I passed by many things while walking from my grandmother’s rental apartment in Montego Bay, Jamaica to visit her in a hospital three kilometers down the road. A Hard Rock Café. Five-star hotels with aspirational names like Secrets, Breathless and Sunscape Splash. An old yacht club with abandoned boats sinking into a scum-filled bay. Luxury villas locked like prisoners behind steel bars. A taxi rank with drivers offering rides, drugs or both. A cruise ship terminal with idling jeeps and buses about to whisk vacationers on eco-tours. A police station with a long line of women and girls waiting to see their husbands and fathers who had been arrested in a recent wave of anti-gang raids. A restaurant where I once sat and listened to the pop pop pop of a nearby semi-automatic and tried to pretend it was fireworks. Fragrant gardens. Rank garbage. A gas station. People sitting in the shade of royal palm trees, trying to escape the heat of the day.
Despite all the things I saw, I mainly felt one thing. Fear.
The boys of Glitterboy. Photography by Quil Lemons
Glitterboy, the ongoing photo series by 20-year-old artist Quil Lemons, features portraits of young, Black men with metallic, sparkly flecks on their cheeks and foreheads. All shot against soft pink backdrops, the subjects express a range of moods and feelings. One named Jordun smiles from ear to ear, while Harley gazes coyly and Myles stares starkly at the viewer, as if to ask the question: why are you looking at me just because I’m wearing cosmetics?
The answer to that has been jarringly mixed. Lemons, who often wears glitter on his own cheeks (“it’s cool when you see it in the sun,” he says), first started posting images of Glitterboy on his Twitter and Instagram accounts in 2017. Since then, the reception has ranged from love — Vogue, Allure and i-D have all given glowing reviews — to anger.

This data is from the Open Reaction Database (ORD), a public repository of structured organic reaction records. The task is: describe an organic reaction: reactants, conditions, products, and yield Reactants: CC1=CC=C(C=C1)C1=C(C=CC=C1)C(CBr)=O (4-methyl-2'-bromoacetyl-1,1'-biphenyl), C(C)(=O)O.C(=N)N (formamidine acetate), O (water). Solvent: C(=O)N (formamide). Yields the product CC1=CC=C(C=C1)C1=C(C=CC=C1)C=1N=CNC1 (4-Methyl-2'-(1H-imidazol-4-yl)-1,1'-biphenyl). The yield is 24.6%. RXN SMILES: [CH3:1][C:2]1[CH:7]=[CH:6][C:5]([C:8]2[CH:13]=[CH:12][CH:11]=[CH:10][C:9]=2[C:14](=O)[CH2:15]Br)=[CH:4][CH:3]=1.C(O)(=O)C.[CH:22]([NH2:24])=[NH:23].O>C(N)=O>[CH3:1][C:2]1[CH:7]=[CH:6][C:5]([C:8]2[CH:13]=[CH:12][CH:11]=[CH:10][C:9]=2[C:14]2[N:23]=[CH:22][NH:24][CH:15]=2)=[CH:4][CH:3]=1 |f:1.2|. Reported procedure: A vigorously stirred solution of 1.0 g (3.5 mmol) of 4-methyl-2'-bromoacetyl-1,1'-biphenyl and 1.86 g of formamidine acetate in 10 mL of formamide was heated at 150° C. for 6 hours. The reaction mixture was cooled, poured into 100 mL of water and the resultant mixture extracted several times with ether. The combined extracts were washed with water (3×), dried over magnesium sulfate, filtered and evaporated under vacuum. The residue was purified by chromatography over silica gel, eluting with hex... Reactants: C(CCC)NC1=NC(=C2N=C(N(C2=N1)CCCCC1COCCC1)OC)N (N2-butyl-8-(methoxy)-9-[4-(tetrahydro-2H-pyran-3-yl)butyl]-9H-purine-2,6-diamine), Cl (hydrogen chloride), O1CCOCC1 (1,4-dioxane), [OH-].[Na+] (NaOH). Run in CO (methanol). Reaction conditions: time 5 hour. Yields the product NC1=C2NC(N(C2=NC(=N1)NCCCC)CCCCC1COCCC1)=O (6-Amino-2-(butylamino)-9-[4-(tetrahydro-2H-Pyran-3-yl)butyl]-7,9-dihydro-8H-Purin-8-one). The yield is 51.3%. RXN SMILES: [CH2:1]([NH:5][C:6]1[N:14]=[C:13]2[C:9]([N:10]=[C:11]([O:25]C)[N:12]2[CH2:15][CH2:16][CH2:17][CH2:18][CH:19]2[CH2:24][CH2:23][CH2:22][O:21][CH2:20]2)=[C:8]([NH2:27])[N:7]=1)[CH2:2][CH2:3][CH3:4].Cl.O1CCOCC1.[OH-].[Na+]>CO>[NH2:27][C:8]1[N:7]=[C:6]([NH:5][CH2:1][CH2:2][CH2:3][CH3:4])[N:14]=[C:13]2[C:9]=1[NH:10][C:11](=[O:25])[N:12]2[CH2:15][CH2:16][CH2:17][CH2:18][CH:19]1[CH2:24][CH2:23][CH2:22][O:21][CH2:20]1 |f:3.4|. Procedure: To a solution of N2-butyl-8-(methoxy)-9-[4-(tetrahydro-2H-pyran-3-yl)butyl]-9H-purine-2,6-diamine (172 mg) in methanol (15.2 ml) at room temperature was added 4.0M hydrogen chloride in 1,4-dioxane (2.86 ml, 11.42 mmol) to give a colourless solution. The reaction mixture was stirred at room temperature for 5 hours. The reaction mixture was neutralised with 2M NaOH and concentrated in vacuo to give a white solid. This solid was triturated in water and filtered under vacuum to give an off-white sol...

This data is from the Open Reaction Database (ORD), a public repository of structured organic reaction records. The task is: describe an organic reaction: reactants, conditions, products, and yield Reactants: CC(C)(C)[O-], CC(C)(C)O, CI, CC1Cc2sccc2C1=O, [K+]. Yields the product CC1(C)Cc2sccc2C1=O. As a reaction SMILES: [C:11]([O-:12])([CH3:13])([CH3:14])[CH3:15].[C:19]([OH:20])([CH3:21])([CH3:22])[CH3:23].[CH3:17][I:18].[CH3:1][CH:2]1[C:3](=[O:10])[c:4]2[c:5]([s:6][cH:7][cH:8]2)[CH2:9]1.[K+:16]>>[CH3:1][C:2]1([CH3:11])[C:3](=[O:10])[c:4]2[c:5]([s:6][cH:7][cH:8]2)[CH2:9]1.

Butterscotch from Hasbro’s My Little Pony collection
When I was three or four years old, in the mid ’80s, I fell in love with My Little Pony. I begged my parents for the little plastic figurines, but they were reluctant to indulge my overtly girly interest. Being a boy, there were clear, acceptable expectations for my play habits: Batman and Transformers yes, ponies no. I can imagine my parents worried thoughts about how my subversive pony phase would play out through the rest of my life: would other kids make fun of me? Would that make me unhappy? Would I turn to drugs to compensate? Would that ruin my chances at university? Would that mean I would be living with them until I was forty?
I think you’re hot. It’s not because I have a thing for beards, bellies or artists, because I don’t. (Especially artists — imagine what it would be like to date Jeff Koons? Scary. You’re bits and bites would be on display).
Mavis Gallant at the Standard, Montréal, May 1946 (courtesy Library and Archives Canada/PA-11524).
I’ve never read a Mavis Gallant short story, something that, as I write this blog post, I’m ashamed to admit. But every so often I come across a mention of this escaped Cannuck — who has lived in Paris for over 60 of her 90 years — that re-asserts her importance in the world of writing. As a result, I have a certain sketchy understanding of her life through the Globe and Mail, the Walrus, the National Post and other media outlets. The first time I really took notice was in a charming 2008 radio interview on CBC’s Writers and Company, but it wasn’t until last week, when I listened to another CBC radio interview on Ideas, that her life strongly resonated with me. She seems to have achieved something that I find deeply admirable — independence — and I wish I knew how to do the same.